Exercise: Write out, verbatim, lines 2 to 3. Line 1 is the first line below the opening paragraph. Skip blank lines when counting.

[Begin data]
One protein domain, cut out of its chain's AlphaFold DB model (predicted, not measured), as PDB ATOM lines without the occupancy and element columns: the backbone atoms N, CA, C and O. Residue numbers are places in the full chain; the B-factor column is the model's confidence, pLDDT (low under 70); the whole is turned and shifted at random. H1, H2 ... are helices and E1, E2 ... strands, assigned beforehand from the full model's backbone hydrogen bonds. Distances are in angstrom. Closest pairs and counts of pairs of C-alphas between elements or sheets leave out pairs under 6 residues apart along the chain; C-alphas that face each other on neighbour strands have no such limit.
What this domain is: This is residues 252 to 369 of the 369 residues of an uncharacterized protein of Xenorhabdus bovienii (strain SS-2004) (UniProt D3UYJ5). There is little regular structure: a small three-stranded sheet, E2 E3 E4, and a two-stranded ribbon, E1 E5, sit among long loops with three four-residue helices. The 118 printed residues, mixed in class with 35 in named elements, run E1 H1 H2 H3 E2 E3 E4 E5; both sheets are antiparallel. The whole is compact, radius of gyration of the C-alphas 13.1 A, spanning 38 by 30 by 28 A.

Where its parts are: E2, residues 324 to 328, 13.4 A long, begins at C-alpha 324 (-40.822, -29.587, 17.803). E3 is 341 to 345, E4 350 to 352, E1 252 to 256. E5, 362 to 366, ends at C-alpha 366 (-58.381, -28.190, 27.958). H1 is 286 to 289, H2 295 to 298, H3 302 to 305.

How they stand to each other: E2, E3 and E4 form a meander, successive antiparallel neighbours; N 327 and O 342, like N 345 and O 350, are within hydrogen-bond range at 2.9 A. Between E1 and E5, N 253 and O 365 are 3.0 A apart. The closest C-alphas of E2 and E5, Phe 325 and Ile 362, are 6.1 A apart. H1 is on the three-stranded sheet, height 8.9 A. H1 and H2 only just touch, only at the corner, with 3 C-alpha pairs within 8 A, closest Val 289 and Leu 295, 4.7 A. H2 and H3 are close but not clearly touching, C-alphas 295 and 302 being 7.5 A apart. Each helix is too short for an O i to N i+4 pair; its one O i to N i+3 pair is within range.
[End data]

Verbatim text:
Where its parts are: E2, residues 324 to 328, 13.4 A long, begins at C-alpha 324 (-40.822, -29.587, 17.803). E3 is 341 to 345, E4 350 to 352, E1 252 to 256. E5, 362 to 366, ends at C-alpha 366 (-58.381, -28.190, 27.958). H1 is 286 to 289, H2 295 to 298, H3 302 to 305.

How they stand to each other: E2, E3 and E4 form a meander, successive antiparallel neighbours; N 327 and O 342, like N 345 and O 350, are within hydrogen-bond range at 2.9 A. Between E1 and E5, N 253 and O 365 are 3.0 A apart. The closest C-alphas of E2 and E5, Phe 325 and Ile 362, are 6.1 A apart. H1 is on the three-stranded sheet, height 8.9 A. H1 and H2 only just touch, only at the corner, with 3 C-alpha pairs within 8 A, closest Val 289 and Leu 295, 4.7 A. H2 and H3 are close but not clearly touching, C-alphas 295 and 302 being 7.5 A apart. Each helix is too short for an O i to N i+4 pair; its one O i to N i+3 pair is within range.